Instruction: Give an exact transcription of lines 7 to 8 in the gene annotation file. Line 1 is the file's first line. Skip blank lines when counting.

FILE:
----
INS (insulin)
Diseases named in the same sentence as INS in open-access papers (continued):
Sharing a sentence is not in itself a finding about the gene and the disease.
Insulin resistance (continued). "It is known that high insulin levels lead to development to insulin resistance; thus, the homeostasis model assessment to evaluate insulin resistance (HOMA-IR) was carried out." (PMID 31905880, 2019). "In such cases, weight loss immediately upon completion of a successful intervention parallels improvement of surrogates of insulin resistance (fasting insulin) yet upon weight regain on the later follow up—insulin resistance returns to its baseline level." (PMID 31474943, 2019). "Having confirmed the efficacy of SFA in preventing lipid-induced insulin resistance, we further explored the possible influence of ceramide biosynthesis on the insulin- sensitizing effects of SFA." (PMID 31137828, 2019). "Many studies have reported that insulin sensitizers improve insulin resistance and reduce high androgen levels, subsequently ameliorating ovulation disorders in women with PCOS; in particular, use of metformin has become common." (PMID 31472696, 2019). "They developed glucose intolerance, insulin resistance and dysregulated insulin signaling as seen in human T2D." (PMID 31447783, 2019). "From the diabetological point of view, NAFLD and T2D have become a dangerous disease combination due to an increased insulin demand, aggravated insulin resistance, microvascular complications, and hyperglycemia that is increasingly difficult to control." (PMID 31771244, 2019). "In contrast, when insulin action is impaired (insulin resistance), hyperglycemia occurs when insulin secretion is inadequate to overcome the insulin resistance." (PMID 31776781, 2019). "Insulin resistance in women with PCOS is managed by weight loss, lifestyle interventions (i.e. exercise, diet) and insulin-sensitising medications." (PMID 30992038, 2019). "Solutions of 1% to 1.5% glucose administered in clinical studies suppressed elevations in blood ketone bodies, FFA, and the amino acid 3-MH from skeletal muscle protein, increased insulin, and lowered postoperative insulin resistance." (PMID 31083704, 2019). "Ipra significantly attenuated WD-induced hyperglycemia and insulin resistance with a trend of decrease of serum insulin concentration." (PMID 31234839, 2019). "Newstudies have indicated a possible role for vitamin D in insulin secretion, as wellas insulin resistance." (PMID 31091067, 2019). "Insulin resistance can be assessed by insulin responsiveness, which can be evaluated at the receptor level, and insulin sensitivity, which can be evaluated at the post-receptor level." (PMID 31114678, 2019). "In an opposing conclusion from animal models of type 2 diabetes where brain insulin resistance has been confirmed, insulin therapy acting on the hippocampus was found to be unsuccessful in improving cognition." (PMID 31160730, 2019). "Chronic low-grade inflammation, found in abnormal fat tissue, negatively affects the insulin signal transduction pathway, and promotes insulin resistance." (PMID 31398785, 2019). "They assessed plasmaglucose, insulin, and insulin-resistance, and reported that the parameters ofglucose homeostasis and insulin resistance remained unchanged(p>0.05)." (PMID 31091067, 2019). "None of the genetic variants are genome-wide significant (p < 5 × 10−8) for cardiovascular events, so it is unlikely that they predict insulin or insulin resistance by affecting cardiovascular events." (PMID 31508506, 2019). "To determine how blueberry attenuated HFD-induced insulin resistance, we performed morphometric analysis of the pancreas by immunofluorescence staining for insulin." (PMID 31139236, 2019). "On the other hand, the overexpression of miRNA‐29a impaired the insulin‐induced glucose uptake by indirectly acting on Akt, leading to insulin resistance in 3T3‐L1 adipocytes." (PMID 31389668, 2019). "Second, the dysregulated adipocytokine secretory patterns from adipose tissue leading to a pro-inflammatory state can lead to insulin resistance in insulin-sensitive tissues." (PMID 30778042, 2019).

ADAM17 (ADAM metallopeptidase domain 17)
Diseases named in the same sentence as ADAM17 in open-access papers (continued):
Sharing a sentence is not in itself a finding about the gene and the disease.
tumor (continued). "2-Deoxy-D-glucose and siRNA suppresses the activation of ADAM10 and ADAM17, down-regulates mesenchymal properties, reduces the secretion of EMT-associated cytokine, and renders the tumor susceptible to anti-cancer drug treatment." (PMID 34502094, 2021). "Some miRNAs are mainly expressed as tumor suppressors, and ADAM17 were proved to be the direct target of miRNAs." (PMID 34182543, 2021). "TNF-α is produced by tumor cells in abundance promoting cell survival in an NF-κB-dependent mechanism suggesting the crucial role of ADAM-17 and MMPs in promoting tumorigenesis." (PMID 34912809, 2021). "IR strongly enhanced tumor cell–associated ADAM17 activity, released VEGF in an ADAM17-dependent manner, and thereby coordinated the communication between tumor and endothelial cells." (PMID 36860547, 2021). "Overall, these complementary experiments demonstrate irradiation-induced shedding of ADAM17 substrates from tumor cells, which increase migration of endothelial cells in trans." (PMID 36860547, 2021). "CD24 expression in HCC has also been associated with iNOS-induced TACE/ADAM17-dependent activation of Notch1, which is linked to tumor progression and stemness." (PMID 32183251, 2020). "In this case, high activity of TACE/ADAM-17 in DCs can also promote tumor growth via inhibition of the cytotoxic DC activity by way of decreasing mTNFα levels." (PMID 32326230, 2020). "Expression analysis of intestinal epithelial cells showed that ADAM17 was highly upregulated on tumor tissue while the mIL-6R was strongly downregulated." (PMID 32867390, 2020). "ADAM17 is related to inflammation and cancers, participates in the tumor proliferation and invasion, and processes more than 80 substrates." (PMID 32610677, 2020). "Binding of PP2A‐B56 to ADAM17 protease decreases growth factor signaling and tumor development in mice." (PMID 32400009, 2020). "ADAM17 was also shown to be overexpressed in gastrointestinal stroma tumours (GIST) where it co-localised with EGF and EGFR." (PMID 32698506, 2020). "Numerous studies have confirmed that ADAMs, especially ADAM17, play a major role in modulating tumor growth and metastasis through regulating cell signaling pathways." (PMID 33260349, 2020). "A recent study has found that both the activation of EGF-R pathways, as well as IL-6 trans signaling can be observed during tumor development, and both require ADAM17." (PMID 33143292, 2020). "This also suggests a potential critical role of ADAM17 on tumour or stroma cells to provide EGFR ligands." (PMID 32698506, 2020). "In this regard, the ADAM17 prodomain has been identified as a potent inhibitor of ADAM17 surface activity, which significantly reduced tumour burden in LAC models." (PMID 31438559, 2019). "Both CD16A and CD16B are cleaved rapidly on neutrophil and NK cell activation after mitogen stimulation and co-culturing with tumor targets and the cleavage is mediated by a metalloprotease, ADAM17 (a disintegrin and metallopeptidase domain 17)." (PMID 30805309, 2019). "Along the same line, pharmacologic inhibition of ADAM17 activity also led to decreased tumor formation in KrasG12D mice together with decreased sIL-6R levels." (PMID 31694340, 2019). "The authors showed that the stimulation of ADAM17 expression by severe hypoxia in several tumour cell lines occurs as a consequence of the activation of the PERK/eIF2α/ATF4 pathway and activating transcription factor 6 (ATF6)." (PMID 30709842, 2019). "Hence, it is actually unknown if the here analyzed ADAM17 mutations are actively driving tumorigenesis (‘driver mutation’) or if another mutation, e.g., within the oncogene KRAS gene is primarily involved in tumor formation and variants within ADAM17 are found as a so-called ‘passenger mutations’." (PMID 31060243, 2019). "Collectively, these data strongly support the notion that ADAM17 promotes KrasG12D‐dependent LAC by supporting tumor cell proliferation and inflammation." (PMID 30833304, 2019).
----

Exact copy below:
Sharing a sentence is not in itself a finding about the gene and the disease.
tumor (continued). "2-Deoxy-D-glucose and siRNA suppresses the activation of ADAM10 and ADAM17, down-regulates mesenchymal properties, reduces the secretion of EMT-associated cytokine, and renders the tumor susceptible to anti-cancer drug treatment." (PMID 34502094, 2021). "Some miRNAs are mainly expressed as tumor suppressors, and ADAM17 were proved to be the direct target of miRNAs." (PMID 34182543, 2021). "TNF-α is produced by tumor cells in abundance promoting cell survival in an NF-κB-dependent mechanism suggesting the crucial role of ADAM-17 and MMPs in promoting tumorigenesis." (PMID 34912809, 2021). "IR strongly enhanced tumor cell–associated ADAM17 activity, released VEGF in an ADAM17-dependent manner, and thereby coordinated the communication between tumor and endothelial cells." (PMID 36860547, 2021). "Overall, these complementary experiments demonstrate irradiation-induced shedding of ADAM17 substrates from tumor cells, which increase migration of endothelial cells in trans." (PMID 36860547, 2021). "CD24 expression in HCC has also been associated with iNOS-induced TACE/ADAM17-dependent activation of Notch1, which is linked to tumor progression and stemness." (PMID 32183251, 2020). "In this case, high activity of TACE/ADAM-17 in DCs can also promote tumor growth via inhibition of the cytotoxic DC activity by way of decreasing mTNFα levels." (PMID 32326230, 2020). "Expression analysis of intestinal epithelial cells showed that ADAM17 was highly upregulated on tumor tissue while the mIL-6R was strongly downregulated." (PMID 32867390, 2020). "ADAM17 is related to inflammation and cancers, participates in the tumor proliferation and invasion, and processes more than 80 substrates." (PMID 32610677, 2020). "Binding of PP2A‐B56 to ADAM17 protease decreases growth factor signaling and tumor development in mice." (PMID 32400009, 2020). "ADAM17 was also shown to be overexpressed in gastrointestinal stroma tumours (GIST) where it co-localised with EGF and EGFR." (PMID 32698506, 2020). "Numerous studies have confirmed that ADAMs, especially ADAM17, play a major role in modulating tumor growth and metastasis through regulating cell signaling pathways." (PMID 33260349, 2020). "A recent study has found that both the activation of EGF-R pathways, as well as IL-6 trans signaling can be observed during tumor development, and both require ADAM17." (PMID 33143292, 2020). "This also suggests a potential critical role of ADAM17 on tumour or stroma cells to provide EGFR ligands." (PMID 32698506, 2020). "In this regard, the ADAM17 prodomain has been identified as a potent inhibitor of ADAM17 surface activity, which significantly reduced tumour burden in LAC models." (PMID 31438559, 2019). "Both CD16A and CD16B are cleaved rapidly on neutrophil and NK cell activation after mitogen stimulation and co-culturing with tumor targets and the cleavage is mediated by a metalloprotease, ADAM17 (a disintegrin and metallopeptidase domain 17)." (PMID 30805309, 2019). "Along the same line, pharmacologic inhibition of ADAM17 activity also led to decreased tumor formation in KrasG12D mice together with decreased sIL-6R levels." (PMID 31694340, 2019). "The authors showed that the stimulation of ADAM17 expression by severe hypoxia in several tumour cell lines occurs as a consequence of the activation of the PERK/eIF2α/ATF4 pathway and activating transcription factor 6 (ATF6)." (PMID 30709842, 2019). "Hence, it is actually unknown if the here analyzed ADAM17 mutations are actively driving tumorigenesis (‘driver mutation’) or if another mutation, e.g., within the oncogene KRAS gene is primarily involved in tumor formation and variants within ADAM17 are found as a so-called ‘passenger mutations’." (PMID 31060243, 2019). "Collectively, these data strongly support the notion that ADAM17 promotes KrasG12D‐dependent LAC by supporting tumor cell proliferation and inflammation." (PMID 30833304, 2019).